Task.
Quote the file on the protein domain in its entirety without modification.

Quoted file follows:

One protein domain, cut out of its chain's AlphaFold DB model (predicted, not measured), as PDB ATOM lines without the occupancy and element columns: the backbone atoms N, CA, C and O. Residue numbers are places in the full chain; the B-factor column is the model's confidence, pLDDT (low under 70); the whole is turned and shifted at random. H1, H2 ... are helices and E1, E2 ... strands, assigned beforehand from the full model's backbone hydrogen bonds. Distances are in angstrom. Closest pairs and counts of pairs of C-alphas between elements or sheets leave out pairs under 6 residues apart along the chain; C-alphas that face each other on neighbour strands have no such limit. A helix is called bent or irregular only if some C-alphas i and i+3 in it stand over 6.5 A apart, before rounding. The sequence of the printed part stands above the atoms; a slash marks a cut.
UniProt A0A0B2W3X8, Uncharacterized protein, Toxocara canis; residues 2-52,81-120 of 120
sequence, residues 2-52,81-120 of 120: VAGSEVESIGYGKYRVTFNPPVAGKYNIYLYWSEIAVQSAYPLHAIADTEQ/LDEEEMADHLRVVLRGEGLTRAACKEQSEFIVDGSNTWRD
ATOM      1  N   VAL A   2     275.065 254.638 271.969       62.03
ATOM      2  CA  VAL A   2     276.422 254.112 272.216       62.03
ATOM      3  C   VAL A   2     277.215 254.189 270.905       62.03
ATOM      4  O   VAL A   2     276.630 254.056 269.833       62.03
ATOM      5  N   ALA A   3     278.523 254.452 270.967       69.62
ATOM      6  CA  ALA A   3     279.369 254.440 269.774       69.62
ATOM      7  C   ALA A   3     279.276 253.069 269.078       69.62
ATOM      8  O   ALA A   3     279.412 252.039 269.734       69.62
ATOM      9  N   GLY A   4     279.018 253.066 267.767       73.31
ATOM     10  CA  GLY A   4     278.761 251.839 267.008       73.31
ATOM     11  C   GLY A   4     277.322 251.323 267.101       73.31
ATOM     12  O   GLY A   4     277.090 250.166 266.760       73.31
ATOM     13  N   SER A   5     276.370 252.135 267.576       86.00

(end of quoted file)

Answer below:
One protein domain, cut out of its chain's AlphaFold DB model (predicted, not measured), as PDB ATOM lines without the occupancy and element columns: the backbone atoms N, CA, C and O. Residue numbers are places in the full chain; the B-factor column is the model's confidence, pLDDT (low under 70); the whole is turned and shifted at random. H1, H2 ... are helices and E1, E2 ... strands, assigned beforehand from the full model's backbone hydrogen bonds. Distances are in angstrom. Closest pairs and counts of pairs of C-alphas between elements or sheets leave out pairs under 6 residues apart along the chain; C-alphas that face each other on neighbour strands have no such limit. A helix is called bent or irregular only if some C-alphas i and i+3 in it stand over 6.5 A apart, before rounding. The sequence of the printed part stands above the atoms; a slash marks a cut.
UniProt A0A0B2W3X8, Uncharacterized protein, Toxocara canis; residues 2-52,81-120 of 120
sequence, residues 2-52,81-120 of 120: VAGSEVESIGYGKYRVTFNPPVAGKYNIYLYWSEIAVQSAYPLHAIADTEQ/LDEEEMADHLRVVLRGEGLTRAACKEQSEFIVDGSNTWRD
ATOM      1  N   VAL A   2     275.065 254.638 271.969       62.03
ATOM      2  CA  VAL A   2     276.422 254.112 272.216       62.03
ATOM      3  C   VAL A   2     277.215 254.189 270.905       62.03
ATOM      4  O   VAL A   2     276.630 254.056 269.833       62.03
ATOM      5  N   ALA A   3     278.523 254.452 270.967       69.62
ATOM      6  CA  ALA A   3     279.369 254.440 269.774       69.62
ATOM      7  C   ALA A   3     279.276 253.069 269.078       69.62
ATOM      8  O   ALA A   3     279.412 252.039 269.734       69.62
ATOM      9  N   GLY A   4     279.018 253.066 267.767       73.31
ATOM     10  CA  GLY A   4     278.761 251.839 267.008       73.31
ATOM     11  C   GLY A   4     277.322 251.323 267.101       73.31
ATOM     12  O   GLY A   4     277.090 250.166 266.760       73.31
ATOM     13  N   SER A   5     276.370 252.135 267.576       86.00